Called "unforgettable" by The Wall Street Journal, this outstanding, ground-breaking account of an almost forgotten civil rights pioneer garnered praise and accolades, including a National Book Award, a Newbery Honor, and a Robert F. Sibert Book. As The New York Times said in a glowing review, Hoose "finally gives [Colvin] the credit she deserves."

About the Author

PHILLIP HOOSE’s distinguished nonfiction includes the National Book Award Finalist We Were There, Too!: Young People in U.S. History and The Race to Save the Lord God Bird, winner of the Boston Globe–Horn Book Award for Nonfiction. He lives in Portland, Maine.

Product Details

ISBN:
9780374313227
Subtitle:
How the Girl Who Loved Cows Embraced Autism and Changed the World
Author:
Hoose, Phillip
Author:
Grandin, Temple
Author:
Montgomery, Sy
Author:
Hoose, Phillip M.
Author:
Bolden, Tonya
Author:
Warren, Andrea
Publisher:
HMH Books for Young Readers
Subject:
Situations / Prejudice & Racism
Subject:
History
Subject:
Biography & Autobiography - Cultural Heritage
Subject:
Social Issues - Prejudice & Racism
Subject:
Biography & Autobiography - Historical
Subject:
Historical
Subject:
Biography & Autobiography - Social Activists
Subject:
Biography & Autobiography : Political
Subject:
African Americans - Alabama - Montgomery
Subject:
Montgomery (ala.)
Subject:
Biography
Subject:
Autobiography/Cultural Heritage
Subject:
Social Issues/Prejudice
Subject:
Racism
Subject:
General-General
Copyright:
Edition Description:
Cloth
Publication Date:
20120403
Binding:
Hardback
Grade Level:
from 7
Language:
English
Illustrations:
Full-color photogrpahs
Pages:
148
Dimensions:
9 x 6 in
Age Level:
from 12

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Related Subjects


Children's » Awards » Newbery Award Winners
Children's » Biographies » Social Activists
Children's » Nonfiction » African American Studies
Children's » Nonfiction » Biographies
Young Adult » Nonfiction » Biographies
Young Adult » Nonfiction » Teen Issues

Claudette Colvin: Twice Toward Justice Used Hardcover
0 stars - 0 reviews
$7.95 In Stock
Product details 148 pages Farrar Straus Giroux - English 9780374313227 Reviews:
"Synopsis" by , On March 2, 1955, 15-year-old Claudette Colvin refused to give up her bus seat to a white passenger. In her own words, Claudette gives a detailed look at segregated life in 1950s Memphis and the start of the civil rights movement.
"Synopsis" by ,

Before Rosa Parks, there was 15-year-old Claudette Colvin. Now available in paperback: her National Book Award-wining story, told by the incomparable Phillip Hoose.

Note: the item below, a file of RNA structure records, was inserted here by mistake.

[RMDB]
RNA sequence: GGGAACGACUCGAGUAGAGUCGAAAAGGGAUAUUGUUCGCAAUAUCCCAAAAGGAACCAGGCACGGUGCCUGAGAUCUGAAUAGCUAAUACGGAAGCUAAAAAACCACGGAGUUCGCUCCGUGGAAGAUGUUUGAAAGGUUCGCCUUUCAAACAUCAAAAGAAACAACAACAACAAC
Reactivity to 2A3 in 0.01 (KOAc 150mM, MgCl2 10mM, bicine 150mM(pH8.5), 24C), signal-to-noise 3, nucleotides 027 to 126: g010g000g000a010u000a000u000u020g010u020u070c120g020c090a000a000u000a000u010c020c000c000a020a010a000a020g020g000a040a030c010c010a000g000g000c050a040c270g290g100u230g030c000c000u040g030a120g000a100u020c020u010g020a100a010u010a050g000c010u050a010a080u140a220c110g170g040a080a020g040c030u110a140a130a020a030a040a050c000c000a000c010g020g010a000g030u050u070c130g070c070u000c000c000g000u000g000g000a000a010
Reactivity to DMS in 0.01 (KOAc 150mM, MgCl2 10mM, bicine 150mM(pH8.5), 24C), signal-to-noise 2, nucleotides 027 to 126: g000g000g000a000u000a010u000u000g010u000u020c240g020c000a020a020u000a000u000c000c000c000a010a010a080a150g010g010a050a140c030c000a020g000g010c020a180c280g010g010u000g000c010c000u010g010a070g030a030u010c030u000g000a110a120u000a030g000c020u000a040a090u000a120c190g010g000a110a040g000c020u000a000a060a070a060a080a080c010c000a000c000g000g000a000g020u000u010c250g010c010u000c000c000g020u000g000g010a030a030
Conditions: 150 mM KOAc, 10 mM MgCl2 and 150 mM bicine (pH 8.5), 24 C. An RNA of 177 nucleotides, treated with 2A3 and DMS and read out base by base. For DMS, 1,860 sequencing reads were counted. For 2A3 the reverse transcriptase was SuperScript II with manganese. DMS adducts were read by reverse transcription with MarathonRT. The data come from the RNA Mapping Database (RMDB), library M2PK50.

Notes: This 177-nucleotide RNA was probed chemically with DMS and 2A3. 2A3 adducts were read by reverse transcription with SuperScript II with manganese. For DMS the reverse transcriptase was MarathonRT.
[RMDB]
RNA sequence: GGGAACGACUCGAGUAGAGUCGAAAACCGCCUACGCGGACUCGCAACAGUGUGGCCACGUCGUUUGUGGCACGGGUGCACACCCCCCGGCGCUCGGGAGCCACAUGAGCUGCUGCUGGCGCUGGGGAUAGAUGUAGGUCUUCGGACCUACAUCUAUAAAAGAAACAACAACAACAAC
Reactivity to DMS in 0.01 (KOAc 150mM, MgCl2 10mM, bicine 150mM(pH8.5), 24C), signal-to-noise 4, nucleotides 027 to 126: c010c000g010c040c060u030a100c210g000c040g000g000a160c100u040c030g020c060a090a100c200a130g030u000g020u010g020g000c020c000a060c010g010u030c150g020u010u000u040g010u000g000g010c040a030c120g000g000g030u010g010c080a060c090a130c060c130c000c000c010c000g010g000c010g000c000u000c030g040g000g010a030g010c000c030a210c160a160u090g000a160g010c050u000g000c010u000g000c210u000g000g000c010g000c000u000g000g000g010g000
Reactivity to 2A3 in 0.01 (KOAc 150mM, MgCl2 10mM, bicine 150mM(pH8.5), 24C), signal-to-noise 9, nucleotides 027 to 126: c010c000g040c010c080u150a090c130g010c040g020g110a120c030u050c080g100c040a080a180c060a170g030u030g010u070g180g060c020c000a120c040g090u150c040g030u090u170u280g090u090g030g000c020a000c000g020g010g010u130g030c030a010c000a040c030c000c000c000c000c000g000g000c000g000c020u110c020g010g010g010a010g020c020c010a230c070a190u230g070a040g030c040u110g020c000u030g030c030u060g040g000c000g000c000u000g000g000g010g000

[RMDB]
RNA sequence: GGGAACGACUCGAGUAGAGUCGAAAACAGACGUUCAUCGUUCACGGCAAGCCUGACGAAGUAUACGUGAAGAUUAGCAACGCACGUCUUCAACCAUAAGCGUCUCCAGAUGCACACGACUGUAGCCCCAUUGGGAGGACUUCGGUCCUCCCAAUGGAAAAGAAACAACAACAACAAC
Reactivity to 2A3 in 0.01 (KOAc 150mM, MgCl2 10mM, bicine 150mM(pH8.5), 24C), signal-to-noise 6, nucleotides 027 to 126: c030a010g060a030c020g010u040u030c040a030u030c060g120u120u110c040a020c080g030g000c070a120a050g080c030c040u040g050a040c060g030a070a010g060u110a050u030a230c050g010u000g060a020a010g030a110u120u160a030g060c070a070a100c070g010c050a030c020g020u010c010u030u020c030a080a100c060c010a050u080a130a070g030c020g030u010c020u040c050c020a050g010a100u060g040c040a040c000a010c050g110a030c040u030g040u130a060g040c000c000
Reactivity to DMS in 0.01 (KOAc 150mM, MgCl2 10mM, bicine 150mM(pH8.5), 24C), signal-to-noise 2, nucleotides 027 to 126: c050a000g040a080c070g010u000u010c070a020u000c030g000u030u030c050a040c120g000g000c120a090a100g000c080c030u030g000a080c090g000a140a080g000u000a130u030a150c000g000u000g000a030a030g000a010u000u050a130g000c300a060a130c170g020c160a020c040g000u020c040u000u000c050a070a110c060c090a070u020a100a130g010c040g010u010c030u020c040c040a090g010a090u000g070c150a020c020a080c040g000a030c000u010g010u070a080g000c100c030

"Synopsis" by , An authorized biography about Temple Grandin's life with autism and her groundbreaking work as a scientist, and designer of cruelty-free livestock facilities, by Sibert Medal-winning author Sy Montgomery. Includes photographs, many from Temple's personal collection.
"Synopsis" by ,
Provoked by the horrors he saw every day, Charles Dickens wrote novels that were originally intended as instruments for social change and#8212; to save his countryand#8217;s children.
Charles Dickens is best known for his contributions to the world of literature, but during his young life, Dickens witnessed terrible things that stayed with him: families starving in doorways, babies being and#8220;droppedand#8221; on streets by mothers too poor to care for them, and a stunning lack of compassion from the upper class. After his family went into debt and he found himself working at a shoe-polish factory, Dickens soon realized that the members of the lower class were no different than he, and, even worse, they were given no chance to better themselves. It was then that he decided to use his greatest talent, his writing ability, to tell the stories of those who had no voice.
"Synopsis" by ,

"Its my constitutional right!" screamed Claudette Colvin as she was dragged off a segregated city bus in Montgomery, Alabama, after refusing to give up her seat to a white woman. It was March 2, 1955—nine months before Rosa Parks took a similar stand. But instead of being celebrated as Parks was, Colvin was shunned by her classmates and dismissed by community leaders. Undaunted, a year later she dared to challenge segregation again as a key plaintiff in Browder v. Gayle, the landmark case that did for transportation what Brown v. The Board of Education did for education.

Called "unforgettable" by The Wall Street Journal, this outstanding, ground-breaking account of an almost forgotten civil rights pioneer garnered praise and accolades, including a National Book Award, a Newbery Honor, and a Robert F. Sibert Book. As The New York Times said in a glowing review, Hoose "finally gives [Colvin] the credit she deserves."